Walking above the clouds on the Corbett Beinn a’Choin
I got lucky with the weather at the weekend during a run-hike of the Corbett Beinn a’Choin, from Inversnaid, in Loch Lomond & the Trossachs National Park. But things did not look so hopeful as I set off from Inversnaid – on the West Highland Way – with my friend David V.
After a Saturday of sunshine and a bright blue sky, Sunday began with mist and drizzle in Glasgow.
Driving north to the tourist town of Aberfoyle, I then took a narrow road towards Kinlochard. I followed this along several lochs, Ard, Chon and Arklet, towards the eastern shore of Loch Lomond.
As I travelled , I glimpsed patches of blue and a little sunshine, but the general conditions were claggy.
David and I discovered that the parking at Garrison Farm, RSPB Inversaid, was clossed “due to a landslide” and so we drove on little to take a left turning over a bridge and then up a steep track to a parking area.
The run-hike of Beinn a’Choin
At first, we were able to run the route. We started back along the road, reaching the closed track up to RSPB Inversaid and then on to a wide Landrover track.
There is an ATV track that you can follow for a section of the hillside. We took a bit of time to find this and it came sooner than the WalkHighlands route suggested.
The ATV track winds steeply to and fro through boggy and tussocky terrain.
We discovered that the track is not too easy to follow and several times we veered off through bracken and thick grass.
Still walking through thick mist, it was difficult to tell what was the right direction simply by looking at the landscape and so we followed a compass bearing to ensure we crossed two fence lines marked on the map.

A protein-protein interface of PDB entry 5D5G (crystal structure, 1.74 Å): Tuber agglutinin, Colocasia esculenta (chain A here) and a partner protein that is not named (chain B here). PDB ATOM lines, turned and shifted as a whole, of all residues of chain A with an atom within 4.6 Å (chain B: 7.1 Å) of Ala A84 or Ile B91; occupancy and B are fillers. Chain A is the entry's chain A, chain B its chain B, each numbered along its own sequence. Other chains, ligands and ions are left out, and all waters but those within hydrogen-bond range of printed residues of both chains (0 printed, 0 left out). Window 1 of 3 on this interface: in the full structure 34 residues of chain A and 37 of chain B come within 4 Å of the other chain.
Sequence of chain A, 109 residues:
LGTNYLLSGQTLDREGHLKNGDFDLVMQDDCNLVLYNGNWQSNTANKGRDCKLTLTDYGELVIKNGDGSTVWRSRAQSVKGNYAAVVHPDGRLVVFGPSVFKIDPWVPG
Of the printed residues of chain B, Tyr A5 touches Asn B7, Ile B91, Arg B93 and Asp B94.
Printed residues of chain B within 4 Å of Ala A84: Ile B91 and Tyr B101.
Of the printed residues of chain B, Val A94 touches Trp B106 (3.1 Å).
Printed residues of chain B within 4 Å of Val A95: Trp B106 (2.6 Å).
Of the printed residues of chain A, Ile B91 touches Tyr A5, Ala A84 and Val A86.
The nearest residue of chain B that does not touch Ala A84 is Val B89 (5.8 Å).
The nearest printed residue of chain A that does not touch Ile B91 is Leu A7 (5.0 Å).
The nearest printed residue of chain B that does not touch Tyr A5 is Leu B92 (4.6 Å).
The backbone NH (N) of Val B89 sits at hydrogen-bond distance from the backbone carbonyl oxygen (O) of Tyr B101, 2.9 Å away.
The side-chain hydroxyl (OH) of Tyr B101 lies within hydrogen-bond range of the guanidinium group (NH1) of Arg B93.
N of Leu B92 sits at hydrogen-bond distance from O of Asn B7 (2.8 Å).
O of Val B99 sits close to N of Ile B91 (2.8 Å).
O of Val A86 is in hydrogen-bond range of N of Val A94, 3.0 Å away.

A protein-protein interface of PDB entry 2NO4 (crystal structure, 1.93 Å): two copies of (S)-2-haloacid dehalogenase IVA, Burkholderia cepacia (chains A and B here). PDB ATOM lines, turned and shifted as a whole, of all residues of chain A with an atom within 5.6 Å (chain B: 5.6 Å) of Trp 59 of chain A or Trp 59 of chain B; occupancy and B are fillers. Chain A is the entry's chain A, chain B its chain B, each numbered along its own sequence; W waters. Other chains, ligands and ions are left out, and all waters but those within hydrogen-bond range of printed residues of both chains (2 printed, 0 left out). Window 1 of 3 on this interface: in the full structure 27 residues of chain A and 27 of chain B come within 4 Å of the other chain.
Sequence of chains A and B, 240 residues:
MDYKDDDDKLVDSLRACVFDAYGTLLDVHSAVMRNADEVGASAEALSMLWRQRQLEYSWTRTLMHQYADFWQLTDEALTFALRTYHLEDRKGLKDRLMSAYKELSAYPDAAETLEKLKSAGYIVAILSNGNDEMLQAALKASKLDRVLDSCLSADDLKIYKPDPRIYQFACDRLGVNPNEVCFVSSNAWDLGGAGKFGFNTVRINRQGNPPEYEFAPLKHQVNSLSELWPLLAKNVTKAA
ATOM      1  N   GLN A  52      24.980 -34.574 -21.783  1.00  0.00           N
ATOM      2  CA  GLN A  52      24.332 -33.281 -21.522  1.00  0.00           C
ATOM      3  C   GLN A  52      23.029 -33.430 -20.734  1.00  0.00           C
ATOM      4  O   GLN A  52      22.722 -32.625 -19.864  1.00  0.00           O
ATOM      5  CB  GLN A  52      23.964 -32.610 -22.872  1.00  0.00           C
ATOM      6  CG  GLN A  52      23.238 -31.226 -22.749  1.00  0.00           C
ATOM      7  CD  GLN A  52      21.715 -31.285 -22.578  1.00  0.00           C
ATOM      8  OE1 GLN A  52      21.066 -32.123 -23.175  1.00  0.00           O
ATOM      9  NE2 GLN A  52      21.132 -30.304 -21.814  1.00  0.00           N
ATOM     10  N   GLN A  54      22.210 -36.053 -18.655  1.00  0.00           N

It was a huge delight and a surprise to suddenly break through the clouds and to be treated to a beautiful temperature inversion. We even spotted a “fog bow”.
What is a fog bow?
Fog bows are formed when sunlight meets moisture, refracting light from the tiny water droplets suspended in the air.
While rainbows usually appear after rainfall, as sunlight refracts through larger water droplets, fog bows show up when the sun shines on fog.
A walk above the clouds
The rest of the walk was very enjoyable, especially because at every turn there were stunning views.
The sea of cloud hung just below many surrounding summits, including Ben Lomond, and the sun shone warm and bright.
We returned the same way for a total run-hike of around 11k. Much of the route is on rough terrain and so we walked more than we ran.
While the cloud had lifted a little as we returned to the car park, it was only later in the afternoon that the sun was able to break through the thick mist.
The moral of this story is to take a chance on Scottish weather. While it might look dull and cloudy at lower level, it can sometimes be utterly stunning and sunny higher up.
See: OS Map route
Corbett tally: 39.